This sums it all up pretty damn well. Beekey Cheung writes some thoughtful articles along these lines.
One thought of mine: While complexity grows over time (and we are on a constant fight between value delivered and complexity, always trying to keep our heads above water), there also come moments of solidification: Where, after a bunch of small pivots, our mental model becomes pretty clear, and we can move in and prune a lot of the bad ideas from the code because we've settled on the direction.
That's the stage when we want to fight the urge to hoard failed ideas as dead code we "might" make use of. Consistently looking for opportunities to delete code associated with pivots is probably the best way to manage this stuff over time.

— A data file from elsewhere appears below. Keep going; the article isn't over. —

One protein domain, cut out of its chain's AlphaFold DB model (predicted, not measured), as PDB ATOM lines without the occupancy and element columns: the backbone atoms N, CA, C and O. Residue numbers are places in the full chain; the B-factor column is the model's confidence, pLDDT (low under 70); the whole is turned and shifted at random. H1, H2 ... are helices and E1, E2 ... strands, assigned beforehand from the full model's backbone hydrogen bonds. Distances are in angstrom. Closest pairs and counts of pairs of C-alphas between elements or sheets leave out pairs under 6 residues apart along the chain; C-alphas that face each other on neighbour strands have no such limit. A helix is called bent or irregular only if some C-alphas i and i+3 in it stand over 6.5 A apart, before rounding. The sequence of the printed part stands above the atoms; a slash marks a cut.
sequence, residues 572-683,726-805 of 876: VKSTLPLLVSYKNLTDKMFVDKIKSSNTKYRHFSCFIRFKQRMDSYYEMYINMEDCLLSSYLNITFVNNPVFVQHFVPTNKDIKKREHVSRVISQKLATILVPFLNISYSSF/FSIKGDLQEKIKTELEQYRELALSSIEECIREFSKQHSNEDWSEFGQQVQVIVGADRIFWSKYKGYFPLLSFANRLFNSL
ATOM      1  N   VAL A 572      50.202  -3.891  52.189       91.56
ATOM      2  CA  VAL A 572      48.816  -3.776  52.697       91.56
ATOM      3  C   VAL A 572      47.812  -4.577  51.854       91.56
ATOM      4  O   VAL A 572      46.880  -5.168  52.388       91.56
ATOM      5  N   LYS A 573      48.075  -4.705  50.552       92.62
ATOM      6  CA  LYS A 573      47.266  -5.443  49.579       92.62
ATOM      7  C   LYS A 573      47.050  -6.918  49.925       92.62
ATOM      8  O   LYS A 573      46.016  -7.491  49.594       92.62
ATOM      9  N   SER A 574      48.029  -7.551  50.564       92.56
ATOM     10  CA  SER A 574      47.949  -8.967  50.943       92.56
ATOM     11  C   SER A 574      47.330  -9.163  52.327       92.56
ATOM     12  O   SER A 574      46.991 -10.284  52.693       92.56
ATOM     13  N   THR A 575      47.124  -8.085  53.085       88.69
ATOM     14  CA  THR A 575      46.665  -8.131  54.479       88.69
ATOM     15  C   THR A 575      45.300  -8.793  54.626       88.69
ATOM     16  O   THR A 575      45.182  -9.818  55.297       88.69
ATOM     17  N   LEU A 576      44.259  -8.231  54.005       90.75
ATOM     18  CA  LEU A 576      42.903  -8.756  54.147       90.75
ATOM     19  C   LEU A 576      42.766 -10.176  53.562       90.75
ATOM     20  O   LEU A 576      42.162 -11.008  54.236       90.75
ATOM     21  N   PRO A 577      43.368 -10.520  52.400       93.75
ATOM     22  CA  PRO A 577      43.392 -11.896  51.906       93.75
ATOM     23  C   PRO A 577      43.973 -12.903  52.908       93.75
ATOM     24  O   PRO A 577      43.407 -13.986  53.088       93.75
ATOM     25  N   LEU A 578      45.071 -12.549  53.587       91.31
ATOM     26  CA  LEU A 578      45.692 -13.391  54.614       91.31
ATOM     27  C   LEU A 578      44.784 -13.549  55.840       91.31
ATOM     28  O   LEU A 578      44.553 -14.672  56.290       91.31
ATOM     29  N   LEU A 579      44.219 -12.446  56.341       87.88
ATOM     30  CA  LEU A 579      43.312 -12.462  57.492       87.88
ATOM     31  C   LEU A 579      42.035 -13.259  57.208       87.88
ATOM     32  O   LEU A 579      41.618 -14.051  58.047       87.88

+100, I read something aligned to this recently and I'll badly paraphrase it here apologies to the author, "deleted code is debugged code", resisting the urge to hoard is one thing but actively pruning dead code is another
Regarding each bit of added code and complexity.
each custom line of code is managed by you - maybe badly - but managed
there is hardly ever a downside to removing code
you can usually look in git to see how it was done and cherrypick the good parts if needed
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